Overview: A quiet examination of the current life of Issei Sagawa, cannibal killer. Norte Productions; 2017; Not Rated; 90 minutes.
Why, Though: There is little reason to make multiple documentaries about a straightforward cannibal killer. Not only has Issei Sagawa been the subject of at least four varying documentaries about himself (Excuse Me For Living, The Cannibal that Walked Free, Interview with a Cannibal, and Cannibal Superstar) but he’s had a fair amount of pop culture influence. It’s not because new details arise about his heinous crime, or that he’s had a miraculous transformative experience, it’s simply because since the crime he has been making a living off his notoriety.
Filmmakers Lucien Castaing-Taylor and Verena Paravel begin their take with an expansive typed disclaimer at the beginning, briefly outlining the crime. It then features lazy, tasteless prooftexting from John 6:53,56 regarding transubstantiation. Finally, it states that their film doesn’t seek to legitimize or accept what Sagawa did. One would think it would have some purpose then. One would think a documentary about a cannibal killer would be entertaining, at the very least. Caniba is an endurance test of the worst kind, completely lacking value, entertainment, or purpose.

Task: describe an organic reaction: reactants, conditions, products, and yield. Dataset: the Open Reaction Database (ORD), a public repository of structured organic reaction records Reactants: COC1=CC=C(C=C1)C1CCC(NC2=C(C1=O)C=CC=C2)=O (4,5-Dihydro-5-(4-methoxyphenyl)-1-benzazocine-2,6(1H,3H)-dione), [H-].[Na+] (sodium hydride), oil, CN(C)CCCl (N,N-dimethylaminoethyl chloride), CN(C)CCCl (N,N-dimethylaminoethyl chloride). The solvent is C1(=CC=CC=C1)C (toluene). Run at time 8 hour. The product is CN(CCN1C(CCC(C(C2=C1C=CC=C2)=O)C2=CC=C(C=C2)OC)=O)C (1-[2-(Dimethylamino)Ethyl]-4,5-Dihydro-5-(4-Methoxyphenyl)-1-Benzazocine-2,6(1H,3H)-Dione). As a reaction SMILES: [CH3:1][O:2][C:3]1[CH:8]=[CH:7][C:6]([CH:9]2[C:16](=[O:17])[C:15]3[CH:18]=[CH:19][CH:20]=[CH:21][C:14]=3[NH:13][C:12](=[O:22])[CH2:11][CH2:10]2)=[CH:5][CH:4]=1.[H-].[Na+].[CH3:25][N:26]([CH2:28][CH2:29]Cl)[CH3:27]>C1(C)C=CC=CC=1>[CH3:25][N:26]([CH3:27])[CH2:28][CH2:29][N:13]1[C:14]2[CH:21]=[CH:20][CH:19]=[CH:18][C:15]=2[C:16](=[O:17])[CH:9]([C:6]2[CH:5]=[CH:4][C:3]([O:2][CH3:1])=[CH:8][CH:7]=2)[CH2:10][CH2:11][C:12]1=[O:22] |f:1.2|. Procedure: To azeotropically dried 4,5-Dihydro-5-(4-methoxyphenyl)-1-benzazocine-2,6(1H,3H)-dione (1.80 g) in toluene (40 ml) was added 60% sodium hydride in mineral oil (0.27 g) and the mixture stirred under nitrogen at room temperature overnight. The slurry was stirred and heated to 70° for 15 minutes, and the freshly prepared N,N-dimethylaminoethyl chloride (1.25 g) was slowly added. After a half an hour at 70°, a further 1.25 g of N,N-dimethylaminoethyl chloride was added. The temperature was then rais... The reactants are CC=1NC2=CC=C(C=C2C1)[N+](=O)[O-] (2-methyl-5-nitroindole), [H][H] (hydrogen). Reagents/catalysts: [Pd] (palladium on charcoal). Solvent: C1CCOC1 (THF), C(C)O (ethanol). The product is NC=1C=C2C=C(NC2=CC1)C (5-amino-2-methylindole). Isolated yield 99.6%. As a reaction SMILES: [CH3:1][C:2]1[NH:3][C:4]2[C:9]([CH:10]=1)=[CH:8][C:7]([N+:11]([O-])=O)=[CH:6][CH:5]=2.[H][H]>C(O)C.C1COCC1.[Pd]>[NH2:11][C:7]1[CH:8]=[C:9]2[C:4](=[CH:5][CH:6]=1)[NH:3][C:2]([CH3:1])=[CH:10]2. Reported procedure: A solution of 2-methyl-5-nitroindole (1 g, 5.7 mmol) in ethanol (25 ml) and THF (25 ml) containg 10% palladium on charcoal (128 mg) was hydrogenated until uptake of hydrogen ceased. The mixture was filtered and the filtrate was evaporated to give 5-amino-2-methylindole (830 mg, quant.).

It’s My Fantasy: In 1981, Sagawa was studying for his PHD in Sorbonne, France. There he went to school with a Dutch woman named Renée Hartevelt. He was in love with her, and recounts his first time being attracted to white women after seeing Grace Kelly in High Noon. Much as he was with Grace Kelly, Sagawa was taken with Renee’s figure and healthful beauty. They were friends but, as it goes, Sagawa felt something more that wasn’t reciprocated. After his rejected advances, Sagawa invited Renee to help him translate some poetry. He then shot her, raped her corpse, and consumed her flesh over a period of days. He was caught in the act of discarding the body and after being found legally insane, committed to an institution.